Did we negotiate a ‘bad deal’ on our wind farm lease?
|Author: Travis Benn||Read time: 3 mins|
|Client type: All||Technology: all|
Ask Travis is a blog series where we answer some of our most commonly asked questions from landowners with the hope that they are useful to others, we hope that you find it useful.
Lots of wind farm landowners are haunted by this question. A few years ago, we talked to the property manager of a large company with wind turbines on its land. This manager had recently taken over responsibility for overseeing the company’s wind farm lease rental payments, following on from various former colleagues.
Payments had always been consistent and on time. The consistency was positive, but the performance of the wind farm never rose above the level required to trigger a “generation” or “percentage of turnover” rent payment, as originally anticipated when the lease was signed. We were asked us to carry out a wind farm rent payment review, since more than a decade had passed since the wind farm was commissioned. The company had always suspected they had negotiated a bad deal but had never carried out a full review to check.
First, we looked carefully at the terms of the wind farm lease agreement. We noted that the turnover rent percentage stated in the lease was much less than we would have expected for a wind farm of age, size, design, location and level of operational performance. Our independent review of the lease and the wind farm’s operational and financial performance identified that the wind farm would need to produce more than fifty years’ worth of electricity to trigger the anticipated turnover rent payments!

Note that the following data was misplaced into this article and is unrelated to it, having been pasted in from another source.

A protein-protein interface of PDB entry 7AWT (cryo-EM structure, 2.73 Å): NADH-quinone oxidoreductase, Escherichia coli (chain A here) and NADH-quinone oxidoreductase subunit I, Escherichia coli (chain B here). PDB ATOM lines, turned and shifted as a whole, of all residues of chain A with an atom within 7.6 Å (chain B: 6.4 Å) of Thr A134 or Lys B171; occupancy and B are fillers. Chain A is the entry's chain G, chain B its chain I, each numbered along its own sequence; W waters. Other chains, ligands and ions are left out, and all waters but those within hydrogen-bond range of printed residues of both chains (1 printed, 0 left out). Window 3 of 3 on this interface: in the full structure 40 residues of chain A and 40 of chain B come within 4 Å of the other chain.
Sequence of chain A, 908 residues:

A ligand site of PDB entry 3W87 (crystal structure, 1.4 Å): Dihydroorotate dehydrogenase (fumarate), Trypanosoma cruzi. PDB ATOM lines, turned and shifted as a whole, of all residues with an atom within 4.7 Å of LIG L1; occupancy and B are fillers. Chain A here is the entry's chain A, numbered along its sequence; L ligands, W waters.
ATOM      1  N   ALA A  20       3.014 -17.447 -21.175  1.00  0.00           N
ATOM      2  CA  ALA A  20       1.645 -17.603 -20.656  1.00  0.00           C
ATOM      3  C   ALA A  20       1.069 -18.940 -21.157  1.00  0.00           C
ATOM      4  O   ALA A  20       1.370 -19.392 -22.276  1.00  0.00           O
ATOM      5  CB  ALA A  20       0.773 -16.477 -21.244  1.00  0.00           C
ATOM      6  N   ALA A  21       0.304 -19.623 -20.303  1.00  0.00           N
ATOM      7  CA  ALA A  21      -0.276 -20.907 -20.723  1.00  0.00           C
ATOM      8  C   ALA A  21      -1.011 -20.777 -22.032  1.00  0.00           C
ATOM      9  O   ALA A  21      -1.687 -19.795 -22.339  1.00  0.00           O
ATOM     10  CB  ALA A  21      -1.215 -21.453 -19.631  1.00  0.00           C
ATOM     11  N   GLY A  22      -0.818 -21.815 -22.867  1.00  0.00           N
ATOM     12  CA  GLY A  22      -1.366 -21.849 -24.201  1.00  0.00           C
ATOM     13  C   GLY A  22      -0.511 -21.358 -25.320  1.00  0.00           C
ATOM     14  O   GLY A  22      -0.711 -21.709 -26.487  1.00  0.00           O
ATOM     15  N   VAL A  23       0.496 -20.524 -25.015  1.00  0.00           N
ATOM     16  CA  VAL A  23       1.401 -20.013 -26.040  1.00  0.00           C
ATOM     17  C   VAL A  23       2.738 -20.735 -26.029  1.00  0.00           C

We contacted the company’s solicitors and requested all historical documents relating to the wind farm. We went through all meeting notes, emails, draft agreements, project plans, projections, correspondence and other documents, and we identified that a clerical error had been adversely impacting the lease for past seven years. Next, we contacted the operator of the wind farm and we worked closely with them to show exactly where and when the error had occurred. After a few months of further investigations, the site operator agreed to amend (i.e. rectify) the wind farm lease agreement to reflect the correct turnover rent rate, as originally intended by all parties.
Cases such as this one, highlight the importance of benchmarking wind farm leases against similar contracts to make sure similar errors don’t go undetected or happen in the future. We re-calculated the original turnover rent rates that would have been paid under normal circumstances if the error hadn’t occurred, and the site operator agreed to make a backdated payment to cover the full rent shortfall to date. Further, it was agreed that the landowner would now also receive turnover rent at the corrected rate going forward.
Our client was obviously extremely happy with the new arrangement. But was the deal inherently ‘bad’ to begin with? No. It’s simply important to carry out full audits of payments received from time to time, taking a team approach to ensure that the best rent is negotiated.
If you have any questions that you would like us to answer, get in touch and we will attempt to feature the answer in one of our future blogs.